November 18th, 2011 by Marc AuMarc

Our last dive, just off Great Dog Island was very fun. The site consists of a large area of coral gardens and the wingless wreck of an airplane a short distance away. Pre-dive, we did reconnaissance via snorkel and dinghy to locate the wreck itself, and did our diving from the dinghy. The current was strong, particularly in the open, sandy area where the wreck is located. Luckily, the wreck itself provided shelter from the current once we arrived there.

For some reason, I find diving plane wrecks to be particularly enjoyable, and this was no exception. Approaching the wreck, we were greeted by some of the residents, several huge horse-eye jacks. The remains of the plane were covered in sponges and other growth, with a variety of tropical fish in and around the wreck. We spent most of the dive there, exploring and taking photographs, although we did make a quick excursion to the nearby reef. When it came time to go, we flew along with the current back to the dinghy’s anchor line.

November 18th, 2011 by Marc AuMarc

The dive site Black Forest, just off the western end of Peter Island, consists of a shallow reef leading to a wall about thirty-five feet tall. The site is named after the shallow water black coral that can be seen along the wall. At one end, we were able to see a field of garden eels, rising out of their burrows like a strange kind of grass that disappears when you approach it. There were also many beautiful clusters of blue bell tunicates, which look like very simple animals, but are in fact primitive chordates, that apparently have a tadpole-like appearance as larvae.

November 16th, 2011 by Marc AuMarc

The Indians are a series of rocks jutting out of the water near Norman Island. A long time ago, someone thought they looked like tee-pees, hence the name. For us, it was another opportunity to go diving, so we moored up the boat and Stephen, Olivia, Madam J and I jumped in to take a look.

The dive involved circumnavigating three of the four rocks, passing between the last two. The underwater landscape was lovely, rich with corals and sponges. After poking around a bit, we located a small cave that was full of glassy sweepers. Just outside the cave we saw an Atlantic spadefish, a little bit unusual to see, but even stranger to see alone. I also caught a glimpse of a very small reef shark.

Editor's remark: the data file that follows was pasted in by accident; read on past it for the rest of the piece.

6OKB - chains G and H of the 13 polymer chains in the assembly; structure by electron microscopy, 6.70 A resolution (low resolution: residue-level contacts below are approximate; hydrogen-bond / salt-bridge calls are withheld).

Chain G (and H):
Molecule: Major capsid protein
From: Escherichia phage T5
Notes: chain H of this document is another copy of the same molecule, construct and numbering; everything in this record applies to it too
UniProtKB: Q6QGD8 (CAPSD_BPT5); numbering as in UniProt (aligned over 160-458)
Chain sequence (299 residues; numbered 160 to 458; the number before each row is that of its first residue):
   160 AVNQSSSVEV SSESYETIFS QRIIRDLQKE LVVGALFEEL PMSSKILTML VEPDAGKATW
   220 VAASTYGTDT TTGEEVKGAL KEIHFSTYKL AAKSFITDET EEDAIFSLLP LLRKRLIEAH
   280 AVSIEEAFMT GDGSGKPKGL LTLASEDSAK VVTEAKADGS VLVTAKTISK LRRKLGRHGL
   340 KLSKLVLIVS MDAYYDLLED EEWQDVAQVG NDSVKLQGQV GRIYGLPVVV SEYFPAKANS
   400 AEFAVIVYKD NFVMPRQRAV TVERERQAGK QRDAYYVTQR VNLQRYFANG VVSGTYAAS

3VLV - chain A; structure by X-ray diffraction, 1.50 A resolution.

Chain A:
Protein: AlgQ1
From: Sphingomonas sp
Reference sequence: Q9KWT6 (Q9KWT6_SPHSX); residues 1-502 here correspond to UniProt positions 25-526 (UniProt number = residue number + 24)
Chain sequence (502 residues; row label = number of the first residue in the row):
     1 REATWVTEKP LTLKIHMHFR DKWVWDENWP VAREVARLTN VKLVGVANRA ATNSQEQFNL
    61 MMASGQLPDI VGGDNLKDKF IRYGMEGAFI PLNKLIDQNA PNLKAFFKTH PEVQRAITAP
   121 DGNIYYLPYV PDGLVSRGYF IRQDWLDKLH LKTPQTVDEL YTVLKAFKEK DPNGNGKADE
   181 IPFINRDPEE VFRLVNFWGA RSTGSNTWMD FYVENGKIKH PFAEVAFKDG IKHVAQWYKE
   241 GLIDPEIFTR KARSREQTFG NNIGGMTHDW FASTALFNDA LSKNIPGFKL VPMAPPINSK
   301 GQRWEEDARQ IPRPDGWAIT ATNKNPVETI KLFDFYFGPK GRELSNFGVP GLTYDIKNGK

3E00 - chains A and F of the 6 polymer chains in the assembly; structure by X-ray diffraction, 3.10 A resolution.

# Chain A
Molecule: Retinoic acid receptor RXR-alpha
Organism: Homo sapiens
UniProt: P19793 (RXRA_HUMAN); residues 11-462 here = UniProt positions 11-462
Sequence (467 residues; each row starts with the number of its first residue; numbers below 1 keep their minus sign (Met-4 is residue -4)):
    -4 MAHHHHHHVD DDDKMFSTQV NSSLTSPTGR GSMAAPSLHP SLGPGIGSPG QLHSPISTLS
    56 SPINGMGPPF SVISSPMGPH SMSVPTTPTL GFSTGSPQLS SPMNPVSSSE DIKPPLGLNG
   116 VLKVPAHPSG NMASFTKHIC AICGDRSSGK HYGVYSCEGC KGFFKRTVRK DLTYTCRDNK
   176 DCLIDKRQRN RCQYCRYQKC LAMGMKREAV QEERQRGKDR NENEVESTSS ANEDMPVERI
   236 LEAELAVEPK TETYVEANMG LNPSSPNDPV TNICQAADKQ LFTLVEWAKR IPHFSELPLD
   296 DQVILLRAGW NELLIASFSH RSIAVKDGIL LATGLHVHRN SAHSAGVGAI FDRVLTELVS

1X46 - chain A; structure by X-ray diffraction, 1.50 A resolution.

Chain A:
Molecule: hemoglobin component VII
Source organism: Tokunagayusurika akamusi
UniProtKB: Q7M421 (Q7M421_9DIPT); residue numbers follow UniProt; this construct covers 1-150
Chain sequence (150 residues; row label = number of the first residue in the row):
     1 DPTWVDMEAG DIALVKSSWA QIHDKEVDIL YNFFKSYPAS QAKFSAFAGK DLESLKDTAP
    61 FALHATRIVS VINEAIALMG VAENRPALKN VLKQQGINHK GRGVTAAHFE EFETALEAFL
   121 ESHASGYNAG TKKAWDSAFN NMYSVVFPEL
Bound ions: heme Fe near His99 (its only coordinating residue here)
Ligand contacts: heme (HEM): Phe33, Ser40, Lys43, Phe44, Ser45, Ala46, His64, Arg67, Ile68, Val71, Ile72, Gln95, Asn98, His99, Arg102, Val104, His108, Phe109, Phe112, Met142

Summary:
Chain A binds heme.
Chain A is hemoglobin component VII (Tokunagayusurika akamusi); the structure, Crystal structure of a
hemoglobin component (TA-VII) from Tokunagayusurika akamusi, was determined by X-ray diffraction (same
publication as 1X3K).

November 15th, 2011 by Marc AuMarc

Located just off the shore of Great Dog Island, a dive site called The Chimney was our first dive of the trip. The site includes a series of canyons and an allegedly awesome arch that we didn’t actually see due to the current. I was having some strobe issues with my underwater camera rig, so a bunch of the photos from this site are presented in black and white rather than overwhelming blue. Highlights included lovely canyon walls, schools of creole wrasses and some interesting underwater topography. It was exciting to dive on our own on an unfamiliar site and a taste of great things to come. As chance would have it, dives at Great Dog Island bookended our trip. Due to the swell, we returned to the south side of the island on our last day to dive at Coral Gardens.

July 22nd, 2011 by Marc AuMarc

We hadn’t been diving on St. Martin for a while, so when founding team members Zackeau and Dr. Maillot arrived on the island for a visit, we headed out for a couple dives together. The sea was a bit rough, but we were able to make it out to the wreck of the Carib Cargo, a container ship we had not visited for several years.